Study away provides an opportunity to broaden the educational experience while at Luther. Biology students often take a semester or a full year to study abroad in a variety of programs. January term offers an opportunity for students to immerse themselves in another environment for a shorter period of time. Hardy souls who find Decorah winters too mild head north to study winter biology in the Boundary Waters of Minnesota. Those seeking warmer climes can seek the blue waters of San Salvador Island in the Bahamas to learn marine biology, trek to Ecuador to study evolution in the Galapagos Islands and ecology of the Amazon, or explore desert ecology in the American Southwest. The biology department has a tradition of offering at least one study away course every January.
Students also use January term to explore career interests through internships related to biology and the health sciences. A few recent examples include research at the University of Arizona, shadowing physicians at Gundersen Lutheran Clinic in La Crosse, and assisting a local veterinarian. Students usually arrange their own internships, although the department coordinates several.
Winter Biology - A field study of the natural history of the southern boreal forest ecosystem in northern Minnesota, including the physiological and behavioral adaptations of organisms to extreme cold. Course activities include skiing and snowshoeing excursions in remote natural areas, assigned readings, observations of natural history, and research projects.
Subtropical and Marine Biology - Based at the Gerace Research Centre on San Salvador Island of the Bahamas, this course is an introduction to the ecology and taxonomy of coral reef, tide pool, tidal creek, high and low energy beach, hypersaline lake, mangrove, and upland organisms and ecosystems. Organisms emphasized include marine and terrestrial invertebrates, fish, birds, and common plants of the northern West Indies. In addition to professor-led field excursions including extensive snorkeling on coral reefs, students develop and complete independent research projects. Several days will be spent on the Luther campus for pre-trip orientation and post-trip completion of projects. Offered approximately every other year.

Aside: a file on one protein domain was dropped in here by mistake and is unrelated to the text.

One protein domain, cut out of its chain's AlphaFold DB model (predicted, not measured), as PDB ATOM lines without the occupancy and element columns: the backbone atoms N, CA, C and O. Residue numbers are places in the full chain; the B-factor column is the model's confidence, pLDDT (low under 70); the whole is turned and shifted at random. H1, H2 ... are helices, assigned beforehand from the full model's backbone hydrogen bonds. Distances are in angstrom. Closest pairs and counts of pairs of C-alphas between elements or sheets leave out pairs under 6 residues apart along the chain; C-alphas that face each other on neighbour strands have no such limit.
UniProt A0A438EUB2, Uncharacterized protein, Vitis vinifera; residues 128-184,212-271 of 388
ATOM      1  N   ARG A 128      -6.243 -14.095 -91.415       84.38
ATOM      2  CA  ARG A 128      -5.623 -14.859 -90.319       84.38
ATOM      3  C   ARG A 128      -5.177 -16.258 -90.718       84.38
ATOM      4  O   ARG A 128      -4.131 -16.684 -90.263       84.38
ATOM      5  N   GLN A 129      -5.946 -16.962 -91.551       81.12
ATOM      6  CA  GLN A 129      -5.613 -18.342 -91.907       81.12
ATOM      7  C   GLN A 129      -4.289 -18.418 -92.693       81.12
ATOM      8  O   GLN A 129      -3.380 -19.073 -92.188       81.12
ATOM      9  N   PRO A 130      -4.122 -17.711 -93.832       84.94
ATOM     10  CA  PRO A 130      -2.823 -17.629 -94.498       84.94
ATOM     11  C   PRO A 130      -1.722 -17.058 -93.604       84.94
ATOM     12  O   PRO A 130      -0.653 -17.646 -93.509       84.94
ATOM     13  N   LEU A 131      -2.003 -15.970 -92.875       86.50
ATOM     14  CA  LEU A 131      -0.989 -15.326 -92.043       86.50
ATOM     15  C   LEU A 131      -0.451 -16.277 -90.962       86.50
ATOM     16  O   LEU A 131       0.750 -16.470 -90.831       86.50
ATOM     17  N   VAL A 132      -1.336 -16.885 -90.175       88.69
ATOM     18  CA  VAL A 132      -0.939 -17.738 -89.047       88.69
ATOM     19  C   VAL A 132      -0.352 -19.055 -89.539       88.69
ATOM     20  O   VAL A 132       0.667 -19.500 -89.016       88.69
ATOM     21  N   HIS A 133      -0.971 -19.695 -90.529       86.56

Ecology of the Desert Southwest - (see image at top of page) This course introduces the history and biology of the Southwest desert and the effects of human activity, especially the use of water. Activities include hikes in mountains, deserts, and riparian areas; readings on archaeology, ecology, and policy; meeting with ranchers, archaeologists, miners, activists, and biologists; and study of ecophysiological adaptations of plants and animals to the desert environment. The last week will include student-designed research projects carried out at the University of Arizona Santa Rita Experiment Station.
Ecology of Ecuador - This trip, offered once every 3-4 years, is an introduction to the ecology, evolution, and natural history of the Amazon rainforest, Andean cloud forest, and Galapagos Islands; at the same time it exposes students to some of the customs and cultures of the Ecuadorian people. We review basic principles of evolution, ecology, and natural history as they pertain to both the rainforest (e.g., productivity, nutrient cycling, succession, and coevolution) and Galapagos islands (e.g., natural selection, speciation, colonization, and island biogeography). Link to video of 2012 trip
Shoals Marine Lab (summer & semester programs)
Audubon Center of the North Woods (wolf ecology)